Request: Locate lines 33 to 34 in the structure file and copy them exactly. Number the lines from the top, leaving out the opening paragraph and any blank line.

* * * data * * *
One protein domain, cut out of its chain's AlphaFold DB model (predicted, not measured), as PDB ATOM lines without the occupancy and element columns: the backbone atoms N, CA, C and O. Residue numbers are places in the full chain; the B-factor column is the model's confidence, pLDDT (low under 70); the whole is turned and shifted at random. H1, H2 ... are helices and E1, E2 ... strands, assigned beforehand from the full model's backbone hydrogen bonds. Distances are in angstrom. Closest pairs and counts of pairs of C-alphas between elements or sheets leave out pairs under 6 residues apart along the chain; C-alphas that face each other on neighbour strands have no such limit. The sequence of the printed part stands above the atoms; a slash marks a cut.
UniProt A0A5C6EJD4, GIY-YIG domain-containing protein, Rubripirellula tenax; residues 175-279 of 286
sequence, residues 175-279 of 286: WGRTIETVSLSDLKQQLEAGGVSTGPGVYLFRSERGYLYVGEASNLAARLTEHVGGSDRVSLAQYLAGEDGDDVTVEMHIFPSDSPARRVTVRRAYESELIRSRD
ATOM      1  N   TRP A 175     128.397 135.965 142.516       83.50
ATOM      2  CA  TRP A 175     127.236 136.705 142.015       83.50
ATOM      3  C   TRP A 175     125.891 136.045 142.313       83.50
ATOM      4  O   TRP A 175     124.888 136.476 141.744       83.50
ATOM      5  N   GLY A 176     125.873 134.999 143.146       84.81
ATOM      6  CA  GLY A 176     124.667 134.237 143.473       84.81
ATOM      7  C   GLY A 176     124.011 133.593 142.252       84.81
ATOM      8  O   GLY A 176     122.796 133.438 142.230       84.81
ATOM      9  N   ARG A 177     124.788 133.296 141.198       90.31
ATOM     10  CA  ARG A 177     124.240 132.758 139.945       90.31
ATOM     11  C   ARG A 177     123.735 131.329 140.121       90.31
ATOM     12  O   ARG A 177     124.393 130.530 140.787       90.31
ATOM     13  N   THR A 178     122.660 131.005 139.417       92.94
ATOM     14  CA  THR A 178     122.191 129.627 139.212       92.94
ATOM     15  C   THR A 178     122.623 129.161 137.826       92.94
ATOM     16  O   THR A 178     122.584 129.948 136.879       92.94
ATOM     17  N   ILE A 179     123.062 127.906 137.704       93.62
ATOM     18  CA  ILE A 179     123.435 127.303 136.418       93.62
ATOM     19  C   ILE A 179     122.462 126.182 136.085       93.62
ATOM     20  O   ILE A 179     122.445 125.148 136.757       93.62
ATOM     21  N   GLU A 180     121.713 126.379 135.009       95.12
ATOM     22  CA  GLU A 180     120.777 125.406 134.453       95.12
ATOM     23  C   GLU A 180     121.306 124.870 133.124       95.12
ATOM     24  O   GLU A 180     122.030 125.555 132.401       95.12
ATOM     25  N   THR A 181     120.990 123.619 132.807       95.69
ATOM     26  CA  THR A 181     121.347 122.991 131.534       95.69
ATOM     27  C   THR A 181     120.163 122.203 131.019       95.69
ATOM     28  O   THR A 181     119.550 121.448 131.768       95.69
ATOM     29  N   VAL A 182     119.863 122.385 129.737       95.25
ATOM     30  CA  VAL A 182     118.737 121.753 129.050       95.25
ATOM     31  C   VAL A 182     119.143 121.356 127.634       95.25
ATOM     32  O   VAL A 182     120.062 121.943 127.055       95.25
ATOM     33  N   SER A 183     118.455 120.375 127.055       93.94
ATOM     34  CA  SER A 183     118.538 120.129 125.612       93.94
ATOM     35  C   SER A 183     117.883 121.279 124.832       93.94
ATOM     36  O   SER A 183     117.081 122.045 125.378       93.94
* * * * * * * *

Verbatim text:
ATOM     31  C   VAL A 182     119.143 121.356 127.634       95.25
ATOM     32  O   VAL A 182     120.062 121.943 127.055       95.25